There is an important space between old and new media. This is the grey area between (1) the top-down gatekeeping of old media that separates producers and consumers of content and (2) the bottom-up nature of new, social media where producers and consumers come from the same pool (i.e., they are prosumers).
And in the middle are projects like Global Voices, what might be called curatorial media: where content is produced by the many in a social way from the bottom-up and is then mediated, filtered or curated by some old-media-like gatekeeper.
The current protests in Syria can serve as an important example of how curatorial media works. Especially because foreign journalists have been banned from the country, creating a dearth of information for old media. Alternatively, (more…)
This is the fourth panel spotlight for the upcoming Theorizing the Web conference on April 9th. I’ll have the pleasure of presiding over a panel that focuses on how mobile web platforms are augmenting the world of bricks and flesh. Much more than an ethnography of Foursquare, this panel will explore our changing relationships to space and place, and the new ways public and private spaces are opening up as a result of this new augmented reality.
Presider: david a. banks
PJ and Nathan have done an excellent job on this blog of articulating social media’s role in times of revolution, but this panel seeks to understand social media’s roll in a variety of instances. We will explore the cultural contexts that Social Networking Services (SNS) operate within, and what this does for old and new associations with (and within) place and society. From San Francisco hipsters to Chinese political activists, and from your local Starbucks, to the Second Life, social media is changing how we interact with our cities and our fellow citizens.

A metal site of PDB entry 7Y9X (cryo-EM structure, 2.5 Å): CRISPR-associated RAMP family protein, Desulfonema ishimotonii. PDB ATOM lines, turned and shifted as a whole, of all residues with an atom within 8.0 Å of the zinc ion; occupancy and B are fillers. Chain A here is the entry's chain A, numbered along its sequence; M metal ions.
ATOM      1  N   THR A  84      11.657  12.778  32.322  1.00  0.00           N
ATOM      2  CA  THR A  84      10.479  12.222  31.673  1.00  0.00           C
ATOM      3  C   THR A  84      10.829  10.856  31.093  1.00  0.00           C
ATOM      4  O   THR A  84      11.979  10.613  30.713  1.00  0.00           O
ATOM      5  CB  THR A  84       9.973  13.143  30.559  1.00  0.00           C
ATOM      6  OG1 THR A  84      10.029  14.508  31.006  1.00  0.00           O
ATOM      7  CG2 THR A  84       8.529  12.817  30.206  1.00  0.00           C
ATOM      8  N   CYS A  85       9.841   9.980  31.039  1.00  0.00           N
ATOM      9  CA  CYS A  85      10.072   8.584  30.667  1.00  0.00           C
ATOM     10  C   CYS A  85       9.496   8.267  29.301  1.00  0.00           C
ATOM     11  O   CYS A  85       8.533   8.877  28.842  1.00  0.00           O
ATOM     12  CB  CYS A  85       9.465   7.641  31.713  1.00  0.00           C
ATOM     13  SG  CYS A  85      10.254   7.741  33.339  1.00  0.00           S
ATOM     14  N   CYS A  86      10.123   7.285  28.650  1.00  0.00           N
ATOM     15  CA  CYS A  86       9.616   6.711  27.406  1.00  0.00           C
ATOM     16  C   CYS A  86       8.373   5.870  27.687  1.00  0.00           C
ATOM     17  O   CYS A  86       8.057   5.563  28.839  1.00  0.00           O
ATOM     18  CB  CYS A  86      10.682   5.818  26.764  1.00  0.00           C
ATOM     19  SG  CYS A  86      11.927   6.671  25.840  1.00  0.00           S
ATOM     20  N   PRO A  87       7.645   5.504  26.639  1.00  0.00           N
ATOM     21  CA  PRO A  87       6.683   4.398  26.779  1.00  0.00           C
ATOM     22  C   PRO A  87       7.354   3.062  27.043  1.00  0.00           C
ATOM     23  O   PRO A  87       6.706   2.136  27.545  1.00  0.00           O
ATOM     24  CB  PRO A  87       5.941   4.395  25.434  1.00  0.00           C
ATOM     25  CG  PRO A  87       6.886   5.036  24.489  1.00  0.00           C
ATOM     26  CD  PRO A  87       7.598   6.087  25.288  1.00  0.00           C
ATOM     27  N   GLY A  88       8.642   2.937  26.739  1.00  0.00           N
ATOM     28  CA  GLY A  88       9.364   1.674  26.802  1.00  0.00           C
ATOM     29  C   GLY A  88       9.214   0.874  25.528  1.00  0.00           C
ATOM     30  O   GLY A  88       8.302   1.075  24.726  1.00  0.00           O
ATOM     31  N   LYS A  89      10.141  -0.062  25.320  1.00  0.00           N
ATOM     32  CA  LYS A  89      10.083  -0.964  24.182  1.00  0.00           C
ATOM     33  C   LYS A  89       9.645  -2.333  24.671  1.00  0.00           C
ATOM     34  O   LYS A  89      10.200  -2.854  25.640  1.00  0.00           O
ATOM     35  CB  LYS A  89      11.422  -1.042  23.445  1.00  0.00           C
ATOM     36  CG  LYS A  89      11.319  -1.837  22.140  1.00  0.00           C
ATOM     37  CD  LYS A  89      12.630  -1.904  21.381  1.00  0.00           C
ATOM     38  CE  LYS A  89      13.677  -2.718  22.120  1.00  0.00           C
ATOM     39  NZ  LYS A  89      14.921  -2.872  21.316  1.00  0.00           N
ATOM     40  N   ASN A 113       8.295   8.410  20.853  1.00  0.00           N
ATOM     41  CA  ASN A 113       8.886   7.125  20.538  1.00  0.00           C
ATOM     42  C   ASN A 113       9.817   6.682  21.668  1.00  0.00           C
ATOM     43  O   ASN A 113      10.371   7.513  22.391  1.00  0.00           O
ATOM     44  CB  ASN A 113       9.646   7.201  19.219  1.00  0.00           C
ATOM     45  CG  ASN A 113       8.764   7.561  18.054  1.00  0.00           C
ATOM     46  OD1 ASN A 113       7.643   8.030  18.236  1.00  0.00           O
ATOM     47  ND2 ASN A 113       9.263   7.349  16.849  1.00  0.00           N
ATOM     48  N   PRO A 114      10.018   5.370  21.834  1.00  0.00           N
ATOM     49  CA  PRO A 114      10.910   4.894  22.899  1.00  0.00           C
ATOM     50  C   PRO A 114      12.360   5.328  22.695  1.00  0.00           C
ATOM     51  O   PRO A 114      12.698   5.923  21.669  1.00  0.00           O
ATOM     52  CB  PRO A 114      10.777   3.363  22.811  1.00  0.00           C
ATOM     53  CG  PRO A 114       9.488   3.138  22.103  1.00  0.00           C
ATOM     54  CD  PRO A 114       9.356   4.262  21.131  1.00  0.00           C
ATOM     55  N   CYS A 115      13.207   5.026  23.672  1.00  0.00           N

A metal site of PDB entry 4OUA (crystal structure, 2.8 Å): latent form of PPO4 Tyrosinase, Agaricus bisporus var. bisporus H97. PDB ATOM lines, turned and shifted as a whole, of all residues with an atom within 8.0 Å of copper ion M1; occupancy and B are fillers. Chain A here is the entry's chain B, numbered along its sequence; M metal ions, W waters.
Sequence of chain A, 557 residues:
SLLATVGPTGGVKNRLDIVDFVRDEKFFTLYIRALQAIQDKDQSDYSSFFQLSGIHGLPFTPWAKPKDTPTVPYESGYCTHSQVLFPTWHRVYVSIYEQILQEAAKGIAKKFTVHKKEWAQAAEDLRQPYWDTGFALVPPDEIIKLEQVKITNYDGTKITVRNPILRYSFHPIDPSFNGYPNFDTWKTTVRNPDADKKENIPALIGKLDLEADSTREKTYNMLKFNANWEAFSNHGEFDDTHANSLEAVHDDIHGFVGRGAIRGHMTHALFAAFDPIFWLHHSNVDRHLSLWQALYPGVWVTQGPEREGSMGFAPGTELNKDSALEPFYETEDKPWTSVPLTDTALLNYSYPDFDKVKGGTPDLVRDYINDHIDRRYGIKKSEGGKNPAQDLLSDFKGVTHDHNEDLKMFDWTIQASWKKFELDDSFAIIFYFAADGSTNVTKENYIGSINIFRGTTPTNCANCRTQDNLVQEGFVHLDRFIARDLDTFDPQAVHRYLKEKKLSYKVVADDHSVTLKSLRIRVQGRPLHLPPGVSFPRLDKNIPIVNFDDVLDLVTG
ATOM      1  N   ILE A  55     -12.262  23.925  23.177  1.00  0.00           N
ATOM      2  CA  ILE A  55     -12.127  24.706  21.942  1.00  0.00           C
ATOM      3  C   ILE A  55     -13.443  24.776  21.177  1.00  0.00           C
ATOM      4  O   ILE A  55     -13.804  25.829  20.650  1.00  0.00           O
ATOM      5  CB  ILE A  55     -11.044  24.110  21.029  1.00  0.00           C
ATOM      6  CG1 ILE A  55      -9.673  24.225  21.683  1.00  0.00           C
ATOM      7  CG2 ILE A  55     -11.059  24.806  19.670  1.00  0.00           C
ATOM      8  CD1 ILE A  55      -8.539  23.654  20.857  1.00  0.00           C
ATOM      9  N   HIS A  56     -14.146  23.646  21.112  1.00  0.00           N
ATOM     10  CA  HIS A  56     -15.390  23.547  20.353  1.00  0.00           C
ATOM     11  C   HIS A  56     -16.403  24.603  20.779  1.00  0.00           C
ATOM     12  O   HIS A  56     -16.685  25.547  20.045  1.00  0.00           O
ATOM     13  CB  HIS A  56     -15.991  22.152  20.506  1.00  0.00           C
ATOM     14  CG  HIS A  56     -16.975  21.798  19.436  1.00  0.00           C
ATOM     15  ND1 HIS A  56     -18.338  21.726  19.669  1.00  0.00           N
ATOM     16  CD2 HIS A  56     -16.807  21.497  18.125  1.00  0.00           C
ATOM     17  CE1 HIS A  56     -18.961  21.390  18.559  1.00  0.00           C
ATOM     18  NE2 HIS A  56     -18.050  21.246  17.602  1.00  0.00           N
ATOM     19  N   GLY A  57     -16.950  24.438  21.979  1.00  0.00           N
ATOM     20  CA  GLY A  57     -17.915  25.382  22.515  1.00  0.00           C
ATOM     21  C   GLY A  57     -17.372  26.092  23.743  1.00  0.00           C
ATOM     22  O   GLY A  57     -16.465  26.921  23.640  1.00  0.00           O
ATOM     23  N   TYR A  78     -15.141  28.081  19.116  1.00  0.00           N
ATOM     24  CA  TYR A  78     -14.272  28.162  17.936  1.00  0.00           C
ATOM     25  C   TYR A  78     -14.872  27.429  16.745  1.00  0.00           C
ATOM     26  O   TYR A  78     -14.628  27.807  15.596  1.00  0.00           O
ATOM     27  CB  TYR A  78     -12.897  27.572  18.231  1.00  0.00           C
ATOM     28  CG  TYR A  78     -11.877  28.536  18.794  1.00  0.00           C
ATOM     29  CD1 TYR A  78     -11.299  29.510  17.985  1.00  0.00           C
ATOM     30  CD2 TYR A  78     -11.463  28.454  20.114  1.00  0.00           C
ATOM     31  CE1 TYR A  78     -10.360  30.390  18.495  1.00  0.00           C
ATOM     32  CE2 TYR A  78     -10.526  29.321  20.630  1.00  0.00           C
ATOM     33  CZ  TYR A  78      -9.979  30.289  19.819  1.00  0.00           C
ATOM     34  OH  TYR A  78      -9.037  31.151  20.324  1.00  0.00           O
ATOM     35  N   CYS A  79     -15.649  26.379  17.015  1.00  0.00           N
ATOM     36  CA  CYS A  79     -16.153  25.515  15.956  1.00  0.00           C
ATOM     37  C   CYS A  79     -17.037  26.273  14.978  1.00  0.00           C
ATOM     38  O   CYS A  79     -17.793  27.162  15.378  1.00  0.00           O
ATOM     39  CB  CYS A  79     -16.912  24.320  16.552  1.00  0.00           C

If anything unites these four panelists, it is their balanced perspective on the roll of digital media. Its easy to essentialize mobile computing platforms, or mistake computer mediated communication as anti-social. Without essentializing the technology, or romanticizing the past, these authors provide a balanced critique of what is happening in our cities and online. Read the four abstracts after the break to learn more:
This book brings together a selection of key tweets in a compelling, fast-paced narrative, allowing the story of the uprising to be told directly by the people in Cairo’s Tahrir Square.
The prosumer is one who produces what they consume and visa versa. Tweets from Tahrir places traditional consumers of content, the many faces in the crowd, as also content producers. What utility does having these tweets in book form have? (more…)
We live in a cyborg society. Technology has infiltrated the most fundamental aspects of our lives: social organization, the body, even our self-concepts. This blog chronicles our new, augmented reality.